ABIDJAN, Cote d’Ivoire - While the United Nations considers to send another 1,000 to 2,000 peacekeepers to Cote d’Ivoire (10,000 are in place here now), it seems the popular opinion--at least in the capital city of Abidjan--is that it is time for the U.N. to go.
It may make little sense for the international body to send additional troops at a time when hostilities against the U.N. are growing.
The U.N. peacekeeping mandate ended Dec. 31, but was extended for another six months. Many Ivorians—especially those who support incumbent President Laurent Gbagbo say the U.N. is no longer impartial here; it’s troops are siding with Alassane Ouatarra, the man who some members of the international community named as the Ivorian president.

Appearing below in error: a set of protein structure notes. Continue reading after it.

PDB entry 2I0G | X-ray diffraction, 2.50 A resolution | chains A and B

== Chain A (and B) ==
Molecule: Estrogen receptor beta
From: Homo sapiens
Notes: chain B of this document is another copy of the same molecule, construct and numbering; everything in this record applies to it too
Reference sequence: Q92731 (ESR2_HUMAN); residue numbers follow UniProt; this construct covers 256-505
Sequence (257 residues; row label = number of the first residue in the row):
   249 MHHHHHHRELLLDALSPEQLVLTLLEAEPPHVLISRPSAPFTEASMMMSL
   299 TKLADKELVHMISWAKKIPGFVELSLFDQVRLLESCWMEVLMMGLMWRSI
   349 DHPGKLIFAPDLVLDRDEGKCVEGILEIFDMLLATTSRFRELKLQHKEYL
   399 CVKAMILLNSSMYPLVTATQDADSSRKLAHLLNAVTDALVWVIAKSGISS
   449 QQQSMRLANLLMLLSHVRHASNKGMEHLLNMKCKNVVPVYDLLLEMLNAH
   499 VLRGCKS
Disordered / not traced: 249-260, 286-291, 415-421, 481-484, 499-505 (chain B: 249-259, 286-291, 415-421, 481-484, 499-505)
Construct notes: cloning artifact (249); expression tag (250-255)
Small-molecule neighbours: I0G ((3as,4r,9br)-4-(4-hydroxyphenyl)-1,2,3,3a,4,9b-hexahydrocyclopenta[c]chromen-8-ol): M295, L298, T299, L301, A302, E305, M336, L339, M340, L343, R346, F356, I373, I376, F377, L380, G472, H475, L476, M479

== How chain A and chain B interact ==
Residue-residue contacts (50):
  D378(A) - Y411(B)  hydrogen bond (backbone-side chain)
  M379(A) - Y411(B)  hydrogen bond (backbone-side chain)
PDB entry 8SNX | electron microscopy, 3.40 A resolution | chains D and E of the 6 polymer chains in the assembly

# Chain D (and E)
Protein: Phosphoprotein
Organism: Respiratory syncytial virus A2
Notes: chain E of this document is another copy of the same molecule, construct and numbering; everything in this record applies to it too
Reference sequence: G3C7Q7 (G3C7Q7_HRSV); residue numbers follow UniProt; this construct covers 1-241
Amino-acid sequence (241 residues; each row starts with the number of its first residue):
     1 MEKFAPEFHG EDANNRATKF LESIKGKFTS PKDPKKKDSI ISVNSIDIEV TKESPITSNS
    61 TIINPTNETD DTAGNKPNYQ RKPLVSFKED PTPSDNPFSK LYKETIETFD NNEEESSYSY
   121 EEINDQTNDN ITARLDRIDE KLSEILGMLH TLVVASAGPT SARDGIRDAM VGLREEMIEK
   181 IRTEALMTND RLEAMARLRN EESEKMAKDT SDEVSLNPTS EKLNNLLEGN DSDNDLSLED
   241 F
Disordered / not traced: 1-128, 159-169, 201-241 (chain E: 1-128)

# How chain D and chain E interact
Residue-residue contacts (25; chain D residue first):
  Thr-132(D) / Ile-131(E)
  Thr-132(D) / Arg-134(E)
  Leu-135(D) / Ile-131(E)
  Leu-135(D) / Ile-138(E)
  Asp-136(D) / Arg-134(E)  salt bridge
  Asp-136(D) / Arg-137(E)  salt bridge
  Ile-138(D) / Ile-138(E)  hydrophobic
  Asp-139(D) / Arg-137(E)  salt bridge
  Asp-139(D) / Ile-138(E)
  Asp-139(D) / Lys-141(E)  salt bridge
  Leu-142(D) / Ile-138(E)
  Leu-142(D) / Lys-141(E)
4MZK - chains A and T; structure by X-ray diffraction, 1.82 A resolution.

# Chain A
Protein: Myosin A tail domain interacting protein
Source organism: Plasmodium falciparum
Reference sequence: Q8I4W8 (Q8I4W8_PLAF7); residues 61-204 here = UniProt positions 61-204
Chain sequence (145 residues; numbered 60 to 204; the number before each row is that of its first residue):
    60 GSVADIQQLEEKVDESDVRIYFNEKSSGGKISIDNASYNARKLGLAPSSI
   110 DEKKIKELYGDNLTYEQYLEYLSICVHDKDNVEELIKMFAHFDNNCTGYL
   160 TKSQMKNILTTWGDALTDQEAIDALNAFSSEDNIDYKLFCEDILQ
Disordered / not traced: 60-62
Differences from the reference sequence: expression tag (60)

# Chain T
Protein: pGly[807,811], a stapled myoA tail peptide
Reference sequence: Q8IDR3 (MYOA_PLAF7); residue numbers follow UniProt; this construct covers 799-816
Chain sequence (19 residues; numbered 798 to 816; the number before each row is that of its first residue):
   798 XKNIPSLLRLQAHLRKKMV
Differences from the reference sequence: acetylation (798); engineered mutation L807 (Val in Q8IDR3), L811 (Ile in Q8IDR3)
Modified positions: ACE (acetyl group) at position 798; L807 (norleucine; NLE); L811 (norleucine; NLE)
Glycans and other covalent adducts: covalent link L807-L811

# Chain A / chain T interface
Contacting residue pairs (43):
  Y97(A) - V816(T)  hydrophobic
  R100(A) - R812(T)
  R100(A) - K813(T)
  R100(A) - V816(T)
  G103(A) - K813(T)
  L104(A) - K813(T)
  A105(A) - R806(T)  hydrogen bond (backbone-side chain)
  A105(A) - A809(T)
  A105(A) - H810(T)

Before I met for an interview with President Gagbo this week, I went to a hospital where I met two men who had been shot by United Nations troops Dec. 29. Both victims—one a pastor—suggested the “peacekeepers” intentionally opened fire on a hostile, unarmed crowd.
I talked to President Gbagbo about U.N. support of his opponent, Alassane Ouatarra and I also asked him about the government blockade of Ouatarra and his supporters at the Golf Hotel. Federal troops still prevent access in and out of the hotel even though Gbagbo promised to lift the blockade. He now says he will do so once 300 armed Ouatarra supporters at the hotel lay down their weapons.
The stalemate continues.
Clip 1: Ouatarra’s Supporters need to Disarm
Clip 2: U.N. Protecting Ouatarra
Clip 3: U.N. Needs to Go
Clip 4: U.N. Troops Need Low Profile
Clip 5: Investigatory Commission Needed